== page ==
I cruised with a 22kg Bruce and 200' of 5/16 chain on my Endeavour
37 (37', 18000lb, 5' draft), single
handing most of the time. It can be easily and safely done but does require some pre-planning, patience, and a bit of luck. I didn't have a working windlass
so this is what I did.
- I looked at the chart and figured out the approximate depth
of the harbor.
- As I entered the harbor, I looked where the boats were anchoring
and watching the depth sounder
did a bit of scouting.
- When I was sure about the depth
, I fell back behind the boats and pulled out enough chain to allow me a 3:1 scope
if the winds were light and 5:1 if the winds were stiff.
- I carefully flaked out the chain on the deck
(usually starboard side as that was the side with the Bruce). I prepped the anchor
to drop but kept the line secure to the bow cleat.
- Now I returned to my selected spot and slowly motored into the wind
. When I got about a boat
length away (the distance will depend on your vessel and conditions), I made sure the vessel wouldn't bear off and headed to the bow.
- At the point where I thought the boat
was about at 0kt forward speed, I slowly dropped the anchor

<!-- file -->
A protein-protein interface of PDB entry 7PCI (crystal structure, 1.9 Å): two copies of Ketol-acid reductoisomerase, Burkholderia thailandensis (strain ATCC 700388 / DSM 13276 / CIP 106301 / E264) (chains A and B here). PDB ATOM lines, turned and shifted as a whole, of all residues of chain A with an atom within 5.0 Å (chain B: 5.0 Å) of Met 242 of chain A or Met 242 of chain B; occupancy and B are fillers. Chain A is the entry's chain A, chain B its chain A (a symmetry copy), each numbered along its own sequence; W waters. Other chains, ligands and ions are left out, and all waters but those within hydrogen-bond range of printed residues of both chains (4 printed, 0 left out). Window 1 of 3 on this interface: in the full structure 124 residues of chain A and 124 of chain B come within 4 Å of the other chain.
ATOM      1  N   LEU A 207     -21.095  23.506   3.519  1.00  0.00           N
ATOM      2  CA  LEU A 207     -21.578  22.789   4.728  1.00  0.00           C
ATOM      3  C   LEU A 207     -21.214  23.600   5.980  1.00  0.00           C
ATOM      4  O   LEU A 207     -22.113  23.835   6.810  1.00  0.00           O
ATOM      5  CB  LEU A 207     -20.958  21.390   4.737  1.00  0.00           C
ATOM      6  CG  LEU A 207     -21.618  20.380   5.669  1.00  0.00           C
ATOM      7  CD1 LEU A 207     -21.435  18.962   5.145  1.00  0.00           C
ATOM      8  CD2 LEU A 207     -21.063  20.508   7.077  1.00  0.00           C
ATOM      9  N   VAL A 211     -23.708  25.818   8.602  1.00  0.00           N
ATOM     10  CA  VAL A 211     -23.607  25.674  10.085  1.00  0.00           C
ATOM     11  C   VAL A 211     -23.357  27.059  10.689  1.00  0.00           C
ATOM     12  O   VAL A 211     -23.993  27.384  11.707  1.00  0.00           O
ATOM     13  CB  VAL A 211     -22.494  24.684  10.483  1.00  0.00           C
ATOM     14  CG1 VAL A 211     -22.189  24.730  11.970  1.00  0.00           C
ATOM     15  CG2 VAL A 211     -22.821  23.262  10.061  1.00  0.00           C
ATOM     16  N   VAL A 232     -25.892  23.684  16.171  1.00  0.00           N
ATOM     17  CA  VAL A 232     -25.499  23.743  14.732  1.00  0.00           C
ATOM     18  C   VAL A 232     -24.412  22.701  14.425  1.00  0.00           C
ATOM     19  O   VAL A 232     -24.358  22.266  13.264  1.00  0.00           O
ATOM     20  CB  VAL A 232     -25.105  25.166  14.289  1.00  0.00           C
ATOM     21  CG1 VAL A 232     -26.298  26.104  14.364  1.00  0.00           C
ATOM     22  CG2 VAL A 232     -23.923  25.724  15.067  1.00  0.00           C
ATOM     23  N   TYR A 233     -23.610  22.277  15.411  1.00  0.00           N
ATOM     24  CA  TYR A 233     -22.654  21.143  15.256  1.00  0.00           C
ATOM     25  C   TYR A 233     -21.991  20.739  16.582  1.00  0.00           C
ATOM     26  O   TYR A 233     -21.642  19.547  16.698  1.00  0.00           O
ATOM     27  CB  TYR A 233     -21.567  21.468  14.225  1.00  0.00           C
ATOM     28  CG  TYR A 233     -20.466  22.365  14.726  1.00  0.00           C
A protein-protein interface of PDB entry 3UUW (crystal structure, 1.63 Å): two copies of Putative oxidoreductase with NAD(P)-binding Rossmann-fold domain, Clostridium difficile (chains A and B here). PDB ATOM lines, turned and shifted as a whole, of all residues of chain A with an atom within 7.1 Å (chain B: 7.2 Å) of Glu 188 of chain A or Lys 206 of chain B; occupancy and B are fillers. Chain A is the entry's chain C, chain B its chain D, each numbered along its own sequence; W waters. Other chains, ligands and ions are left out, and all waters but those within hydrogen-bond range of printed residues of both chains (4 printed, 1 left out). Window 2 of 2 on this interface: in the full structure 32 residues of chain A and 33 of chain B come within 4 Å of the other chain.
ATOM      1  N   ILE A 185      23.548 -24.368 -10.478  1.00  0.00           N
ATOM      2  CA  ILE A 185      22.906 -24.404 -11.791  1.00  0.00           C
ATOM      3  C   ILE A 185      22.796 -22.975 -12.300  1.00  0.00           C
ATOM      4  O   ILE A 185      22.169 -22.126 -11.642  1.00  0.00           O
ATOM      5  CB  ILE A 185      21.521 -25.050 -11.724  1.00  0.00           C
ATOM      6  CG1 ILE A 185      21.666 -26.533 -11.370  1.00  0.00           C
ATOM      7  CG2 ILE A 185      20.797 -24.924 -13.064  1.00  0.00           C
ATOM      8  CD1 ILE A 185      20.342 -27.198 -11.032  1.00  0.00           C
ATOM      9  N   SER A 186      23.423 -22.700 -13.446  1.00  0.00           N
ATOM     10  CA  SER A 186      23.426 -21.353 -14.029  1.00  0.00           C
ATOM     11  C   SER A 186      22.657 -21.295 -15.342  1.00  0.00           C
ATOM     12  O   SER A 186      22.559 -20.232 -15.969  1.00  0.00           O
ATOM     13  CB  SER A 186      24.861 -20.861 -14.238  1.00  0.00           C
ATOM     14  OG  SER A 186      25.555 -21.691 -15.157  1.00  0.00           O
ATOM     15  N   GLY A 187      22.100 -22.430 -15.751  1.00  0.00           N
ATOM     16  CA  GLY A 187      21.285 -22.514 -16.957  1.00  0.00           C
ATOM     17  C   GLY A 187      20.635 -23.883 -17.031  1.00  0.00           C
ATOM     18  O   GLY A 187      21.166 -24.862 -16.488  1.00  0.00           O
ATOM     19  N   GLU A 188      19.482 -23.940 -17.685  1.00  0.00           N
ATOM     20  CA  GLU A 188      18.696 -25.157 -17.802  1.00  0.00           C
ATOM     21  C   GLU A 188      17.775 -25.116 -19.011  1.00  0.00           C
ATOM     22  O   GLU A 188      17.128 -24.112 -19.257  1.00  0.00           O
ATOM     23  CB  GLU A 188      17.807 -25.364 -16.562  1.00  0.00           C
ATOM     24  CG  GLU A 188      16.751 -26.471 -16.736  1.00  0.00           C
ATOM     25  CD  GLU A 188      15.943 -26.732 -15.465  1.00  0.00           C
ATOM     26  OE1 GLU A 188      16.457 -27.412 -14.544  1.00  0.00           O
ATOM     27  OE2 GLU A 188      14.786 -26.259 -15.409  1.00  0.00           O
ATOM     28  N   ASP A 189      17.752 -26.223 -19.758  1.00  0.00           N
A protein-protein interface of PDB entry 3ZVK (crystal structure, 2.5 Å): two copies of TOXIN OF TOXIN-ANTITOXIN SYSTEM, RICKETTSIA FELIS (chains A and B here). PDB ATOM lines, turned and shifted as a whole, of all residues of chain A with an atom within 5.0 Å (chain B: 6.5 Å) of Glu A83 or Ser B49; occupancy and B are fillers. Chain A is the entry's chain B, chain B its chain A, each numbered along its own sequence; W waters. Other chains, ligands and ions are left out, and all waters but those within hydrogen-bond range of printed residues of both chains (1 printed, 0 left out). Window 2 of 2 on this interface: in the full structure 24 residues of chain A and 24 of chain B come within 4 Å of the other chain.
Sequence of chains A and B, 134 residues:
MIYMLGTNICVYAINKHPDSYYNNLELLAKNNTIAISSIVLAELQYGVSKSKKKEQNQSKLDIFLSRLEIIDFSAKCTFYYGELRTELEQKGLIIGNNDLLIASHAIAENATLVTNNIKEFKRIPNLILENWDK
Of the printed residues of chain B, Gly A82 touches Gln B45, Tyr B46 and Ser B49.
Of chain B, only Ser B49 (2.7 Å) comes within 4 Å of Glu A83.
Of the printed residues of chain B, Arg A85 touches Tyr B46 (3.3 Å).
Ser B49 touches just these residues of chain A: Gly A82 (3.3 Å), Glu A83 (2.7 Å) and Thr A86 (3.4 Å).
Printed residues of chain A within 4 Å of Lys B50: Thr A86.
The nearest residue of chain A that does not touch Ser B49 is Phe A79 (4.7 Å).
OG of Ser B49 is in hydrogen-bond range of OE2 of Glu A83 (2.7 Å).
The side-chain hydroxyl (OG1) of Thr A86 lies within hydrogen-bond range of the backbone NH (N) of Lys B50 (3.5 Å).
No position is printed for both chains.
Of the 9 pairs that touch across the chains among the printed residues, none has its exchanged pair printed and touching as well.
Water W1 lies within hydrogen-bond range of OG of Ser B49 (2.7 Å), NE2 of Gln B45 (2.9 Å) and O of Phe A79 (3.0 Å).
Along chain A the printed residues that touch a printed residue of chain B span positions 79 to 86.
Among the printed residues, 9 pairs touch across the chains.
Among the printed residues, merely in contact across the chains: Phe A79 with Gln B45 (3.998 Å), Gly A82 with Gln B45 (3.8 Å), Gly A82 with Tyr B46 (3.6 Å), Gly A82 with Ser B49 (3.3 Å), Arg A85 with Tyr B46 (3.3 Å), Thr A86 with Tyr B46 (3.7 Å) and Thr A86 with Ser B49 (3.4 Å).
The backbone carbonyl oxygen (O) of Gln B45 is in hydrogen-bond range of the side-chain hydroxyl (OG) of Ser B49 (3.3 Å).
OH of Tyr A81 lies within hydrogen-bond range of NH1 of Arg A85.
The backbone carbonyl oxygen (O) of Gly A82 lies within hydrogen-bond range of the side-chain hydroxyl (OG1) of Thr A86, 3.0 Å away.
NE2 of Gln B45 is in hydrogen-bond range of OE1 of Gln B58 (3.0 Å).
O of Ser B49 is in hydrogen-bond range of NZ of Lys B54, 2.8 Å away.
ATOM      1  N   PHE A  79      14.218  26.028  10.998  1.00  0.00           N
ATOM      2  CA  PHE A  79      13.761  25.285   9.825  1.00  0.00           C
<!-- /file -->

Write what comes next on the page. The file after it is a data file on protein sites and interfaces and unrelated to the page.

and let out the chain in a controlled manner. As the boat started to move astern, I kept feeding out the chain. I secured the chain at the scope
I wanted to a cleat and quickly returned to the helm
- I'd put the engine
in forward for a few seconds to slow the speed of the boat and let it fall off in a controlled manner. The idea was for the boat to gently pull the chain tight, not snap it tight.
- Most times the bow would come around into the wind
and I'd wait few minutes to make sure the anchor had bitten. I'd go forward to check the chain and make sure things were secure. I'd look at the chain and carefully place my foot on the chain. I found that if the anchor was dragging, I could feel the vibrations in the chain.
- If things looked good, I'd go back and put the engine
in idle reverse, then go check the chain again. I was looking for a nice tight chain with no sag or sagging.
- If things looked good, I'd increase the revs in reverse for a few seconds to make sure the anchor was set.
- If thing still looked good, I'd secure everything, grab the snorkel gear
and dive the anchor. If things looked OK, then I was probably set. If not, then I corrected the problem and redove the anchor.
- When I was sure I wasn't going anywhere, I returned to the boat, put the snubber on, logged the GPS
and bearings, and relaxed.